You may be able to tell from my tone that I wasn’t too keen on this book! It started off ok but a little unbelievable and then got a bit worse. To be fair I did read it all the way to the end and did quite enjoy the sheer silliness of it but don’t think that that means that I thought it was a great book. Firstly, if this girl has this thing then how on earth did she manage to negotiate a trip all the way from America to Nice? Zander books the thing but he thinks she is just going to Paris so, she basically lies to everyone in the book. Sylvie and Emile are lovely but a little bit too trusting and how do they understand each other if Rosemary can’t even order a sandwich in French? She has done some lessons but is no way fluent. I just found Rosemary thoroughly unpleasant. and manipulative and, even though I guess I was supposed to feel sorry for her because of her disability and her horrible home life, I just couldn’t.  There is no way her mum would let her organise a trip to Arizona without researching it all so how does she get away with it all? I wanted the author to develop the story about the locked up apartment but that was almost an aside. A whole book about that would be good.

It does give you a really nice impression of the French though, and the descriptions of Nice and the French way of life is good. Having spent a lot of time in France I thought it was pretty accurate. The book just had too many lose ends and plot holes for me to really enjoy it. You might though, especially if you like art….. or cats.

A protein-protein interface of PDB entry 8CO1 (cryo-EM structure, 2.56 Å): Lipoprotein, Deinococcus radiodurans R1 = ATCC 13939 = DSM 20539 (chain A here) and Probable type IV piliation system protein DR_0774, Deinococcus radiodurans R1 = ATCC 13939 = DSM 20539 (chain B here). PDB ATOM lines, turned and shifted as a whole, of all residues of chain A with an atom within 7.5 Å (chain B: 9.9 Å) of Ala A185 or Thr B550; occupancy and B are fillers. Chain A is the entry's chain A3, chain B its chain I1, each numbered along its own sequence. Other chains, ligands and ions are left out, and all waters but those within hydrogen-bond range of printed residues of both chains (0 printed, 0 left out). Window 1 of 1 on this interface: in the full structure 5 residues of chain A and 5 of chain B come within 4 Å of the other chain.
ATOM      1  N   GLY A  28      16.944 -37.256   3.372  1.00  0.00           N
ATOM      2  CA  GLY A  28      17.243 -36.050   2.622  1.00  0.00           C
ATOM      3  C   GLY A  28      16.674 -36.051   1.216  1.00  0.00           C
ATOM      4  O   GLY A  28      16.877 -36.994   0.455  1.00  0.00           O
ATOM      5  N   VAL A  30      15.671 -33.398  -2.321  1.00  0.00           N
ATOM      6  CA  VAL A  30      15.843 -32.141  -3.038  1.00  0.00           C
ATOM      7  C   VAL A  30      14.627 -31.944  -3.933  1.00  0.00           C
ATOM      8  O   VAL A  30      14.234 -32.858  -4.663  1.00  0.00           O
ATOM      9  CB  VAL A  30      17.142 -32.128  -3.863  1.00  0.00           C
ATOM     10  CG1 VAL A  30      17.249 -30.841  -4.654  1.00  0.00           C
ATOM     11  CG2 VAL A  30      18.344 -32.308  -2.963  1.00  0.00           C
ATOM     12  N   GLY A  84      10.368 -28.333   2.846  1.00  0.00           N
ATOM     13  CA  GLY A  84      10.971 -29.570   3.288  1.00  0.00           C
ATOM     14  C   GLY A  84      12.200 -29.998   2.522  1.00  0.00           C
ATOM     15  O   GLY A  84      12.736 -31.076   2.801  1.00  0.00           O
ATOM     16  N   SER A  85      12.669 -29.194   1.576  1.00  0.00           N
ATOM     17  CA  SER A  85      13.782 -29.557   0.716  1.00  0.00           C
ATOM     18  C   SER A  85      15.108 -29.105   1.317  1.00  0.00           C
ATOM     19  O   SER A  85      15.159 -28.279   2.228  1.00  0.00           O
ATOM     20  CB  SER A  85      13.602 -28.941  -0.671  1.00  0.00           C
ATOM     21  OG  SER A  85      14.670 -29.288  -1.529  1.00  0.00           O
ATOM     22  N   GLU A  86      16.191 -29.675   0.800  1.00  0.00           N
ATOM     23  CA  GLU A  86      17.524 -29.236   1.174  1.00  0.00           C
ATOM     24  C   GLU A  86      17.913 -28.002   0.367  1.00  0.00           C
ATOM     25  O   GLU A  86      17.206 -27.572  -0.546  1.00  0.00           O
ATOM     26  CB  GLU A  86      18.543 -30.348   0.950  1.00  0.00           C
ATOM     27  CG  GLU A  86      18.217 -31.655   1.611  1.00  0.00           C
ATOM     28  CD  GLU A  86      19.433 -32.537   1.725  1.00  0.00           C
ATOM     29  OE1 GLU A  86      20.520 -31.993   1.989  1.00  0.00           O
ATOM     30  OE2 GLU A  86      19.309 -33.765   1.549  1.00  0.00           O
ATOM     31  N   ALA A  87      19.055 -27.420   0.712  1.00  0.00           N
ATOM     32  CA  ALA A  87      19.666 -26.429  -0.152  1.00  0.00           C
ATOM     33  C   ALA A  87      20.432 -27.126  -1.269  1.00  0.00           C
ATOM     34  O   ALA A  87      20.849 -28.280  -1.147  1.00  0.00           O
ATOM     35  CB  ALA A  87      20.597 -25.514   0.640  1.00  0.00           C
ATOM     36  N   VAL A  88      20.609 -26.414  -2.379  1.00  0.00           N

The Big Lie – Julie Mayhew

the big lie

This book is long listed for the Hounslow Teen Read 2017 and is well worth a read.

Jessika Keller lives in England after the second world war. Except we didn’t win the war, we won a negotiated peace with the Germans and now live under their rule like the rest of Europe. Jessika lives in a quiet street with her parents and her sister, except her sister is slightly different to her and her father seems to have a very important job that makes everyone scared of him. She also has an older sister who has already started her training and lives away from home. They don’t get on and she only appears briefly in the book. When Jessika is young, new neighbours move in next door and her father encourages her to make friends with the girl who is the same age; her name is Clementine and she is beautiful.